Publishing and the literary world hasn’t yet adapted to this change, though it is beginning to.  The systems may not yet be properly in place to fully adapt – but they are starting to appear.

This year four ‘Indie’ writers, none of whom are with traditional publishing houses have been invited to take part in a Crimefest panel. It’s a first, and I am thrilled and honoured to be amongst them. It’s a sign perhaps that the literary world is being led by genre specific devotees and it’s an acknowledgement that new writers don’t necessarily emerge on the scene via the traditional route.

All this has been made possible by tireless campaigning for Indie authors from the likes of panel moderator Joanna Penn and such groups as the Alliance of Independent Authors. They have provided support in all manner of ways, and together with the likes of David Gaughran, who keeps Indie writers abreast of scammers and con-artists, they are part of a thriving community. So many respected bloggers, and I’ll name but two of the most prolific, Margot Kinberg and Marina Sofia, have commented on and reviewed work by Indie authors based purely on merit, and with no pre-conceived prejudice. Many others have followed suit, including the much admired crimefictionlover.com site, who are also prepared to feature and review on merit alone.

No-one should fear the ‘rise of the Indies’. It isn’t a Terminator sub-plot and they won’t be trying to take over your planet. All that it really means is the reading public will have access to more books, and how can that be a bad thing?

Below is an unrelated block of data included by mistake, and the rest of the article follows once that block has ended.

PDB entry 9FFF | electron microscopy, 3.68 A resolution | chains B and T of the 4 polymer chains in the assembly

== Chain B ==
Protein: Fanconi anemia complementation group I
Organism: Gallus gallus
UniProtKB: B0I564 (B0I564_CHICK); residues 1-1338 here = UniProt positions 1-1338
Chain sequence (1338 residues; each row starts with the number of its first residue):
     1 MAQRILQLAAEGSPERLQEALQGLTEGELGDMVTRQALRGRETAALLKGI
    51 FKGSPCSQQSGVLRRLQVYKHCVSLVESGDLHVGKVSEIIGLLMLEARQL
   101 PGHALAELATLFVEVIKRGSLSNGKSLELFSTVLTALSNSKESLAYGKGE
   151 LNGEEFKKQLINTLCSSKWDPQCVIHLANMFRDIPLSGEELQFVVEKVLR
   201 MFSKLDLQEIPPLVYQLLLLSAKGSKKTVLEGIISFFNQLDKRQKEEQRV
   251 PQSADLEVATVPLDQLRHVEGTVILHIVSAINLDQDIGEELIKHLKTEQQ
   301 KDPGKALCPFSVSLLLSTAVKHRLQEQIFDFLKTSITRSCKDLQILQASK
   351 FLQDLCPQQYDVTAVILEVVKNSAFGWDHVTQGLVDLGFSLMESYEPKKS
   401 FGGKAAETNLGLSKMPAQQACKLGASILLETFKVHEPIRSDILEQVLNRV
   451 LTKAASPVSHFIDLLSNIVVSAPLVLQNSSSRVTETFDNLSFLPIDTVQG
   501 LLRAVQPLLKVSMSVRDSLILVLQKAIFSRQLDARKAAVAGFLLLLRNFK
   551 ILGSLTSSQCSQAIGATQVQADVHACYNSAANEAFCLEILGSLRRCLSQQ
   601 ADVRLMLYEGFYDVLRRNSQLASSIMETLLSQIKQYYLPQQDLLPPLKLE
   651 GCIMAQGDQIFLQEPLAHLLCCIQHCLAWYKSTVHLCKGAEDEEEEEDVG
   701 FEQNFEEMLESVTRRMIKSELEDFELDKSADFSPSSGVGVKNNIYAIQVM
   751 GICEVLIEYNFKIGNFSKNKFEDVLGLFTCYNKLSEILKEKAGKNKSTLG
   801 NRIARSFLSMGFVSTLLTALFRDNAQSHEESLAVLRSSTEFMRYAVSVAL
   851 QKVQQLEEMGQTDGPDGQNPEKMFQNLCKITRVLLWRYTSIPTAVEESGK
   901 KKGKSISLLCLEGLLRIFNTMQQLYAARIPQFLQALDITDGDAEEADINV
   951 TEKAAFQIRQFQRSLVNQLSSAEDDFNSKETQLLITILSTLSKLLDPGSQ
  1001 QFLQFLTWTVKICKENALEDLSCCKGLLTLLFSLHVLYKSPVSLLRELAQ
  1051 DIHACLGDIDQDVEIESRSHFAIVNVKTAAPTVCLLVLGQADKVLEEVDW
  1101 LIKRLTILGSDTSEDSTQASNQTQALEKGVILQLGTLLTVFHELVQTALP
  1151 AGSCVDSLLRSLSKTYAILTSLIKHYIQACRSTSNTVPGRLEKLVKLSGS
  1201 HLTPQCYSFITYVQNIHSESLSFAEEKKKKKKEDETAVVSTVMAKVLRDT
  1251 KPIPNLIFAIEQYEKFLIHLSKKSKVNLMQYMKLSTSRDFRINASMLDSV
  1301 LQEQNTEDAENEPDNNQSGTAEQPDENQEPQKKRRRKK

There are those who will say what about the dross? How do we spot the real Indie nuggets from the fool’s gold? Readers will tell you twas ever thus. I expect we’ve all picked up a copy of something at the airport and wondered how it was ever allowed to leave the writer’s drawer? All that is happening now is that there’s more good, and probably more bad too, but in this day and age it’s really down to choice, and there’s certainly more of that.

I do hope if you’re reading this you’ll get the chance to come along to the Emerging Indie Author Panel at Crimefest. I hope the audience is a good mix of readers and writers and that both will be interested in the discussion. I’m sure many writers, unlike my pilot friend, might have a fear of ‘flying solo’, but my fellow panellists, notably thriller writer Eva Hudson and the inimitable Mel Sherratt, are testimony to the fact that persevere and you can enjoy the thrill of the ride.

I say hats off to Crimefest for opening up, and I hope other reviewers, publications and festival organisers will follow suit.

TJCooke

Author of ‘Defending Elton’ &’Kiss and Tell’

www.tjcooke.com

@timscribe